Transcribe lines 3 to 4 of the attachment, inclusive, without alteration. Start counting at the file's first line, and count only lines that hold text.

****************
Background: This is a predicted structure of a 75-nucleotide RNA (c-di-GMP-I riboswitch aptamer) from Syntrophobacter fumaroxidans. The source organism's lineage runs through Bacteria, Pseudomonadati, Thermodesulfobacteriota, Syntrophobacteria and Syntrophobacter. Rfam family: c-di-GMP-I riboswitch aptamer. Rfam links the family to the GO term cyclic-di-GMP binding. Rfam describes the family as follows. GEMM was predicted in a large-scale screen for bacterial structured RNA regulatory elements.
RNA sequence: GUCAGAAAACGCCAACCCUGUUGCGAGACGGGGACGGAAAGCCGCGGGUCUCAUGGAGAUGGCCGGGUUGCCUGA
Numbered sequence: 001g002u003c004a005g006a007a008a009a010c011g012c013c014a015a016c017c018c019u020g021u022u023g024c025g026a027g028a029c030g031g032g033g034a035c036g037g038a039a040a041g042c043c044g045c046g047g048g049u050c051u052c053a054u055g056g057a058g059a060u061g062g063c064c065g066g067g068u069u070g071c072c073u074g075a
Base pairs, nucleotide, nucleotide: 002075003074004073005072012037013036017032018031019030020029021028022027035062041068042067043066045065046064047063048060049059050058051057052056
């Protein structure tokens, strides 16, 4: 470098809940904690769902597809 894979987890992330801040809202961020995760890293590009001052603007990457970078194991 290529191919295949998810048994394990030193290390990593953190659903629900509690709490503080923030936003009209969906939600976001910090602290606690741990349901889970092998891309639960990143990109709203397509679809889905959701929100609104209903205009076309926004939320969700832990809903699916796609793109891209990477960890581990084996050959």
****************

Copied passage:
Numbered sequence: 001g002u003c004a005g006a007a008a009a010c011g012c013c014a015a016c017c018c019u020g021u022u023g024c025g026a027g028a029c030g031g032g033g034a035c036g037g038a039a040a041g042c043c044g045c046g047g048g049u050c051u052c053a054u055g056g057a058g059a060u061g062g063c064c065g066g067g068u069u070g071c072c073u074g075a
Base pairs, nucleotide, nucleotide: 002075003074004073005072012037013036017032018031019030020029021028022027035062041068042067043066045065046064047063048060049059050058051057052056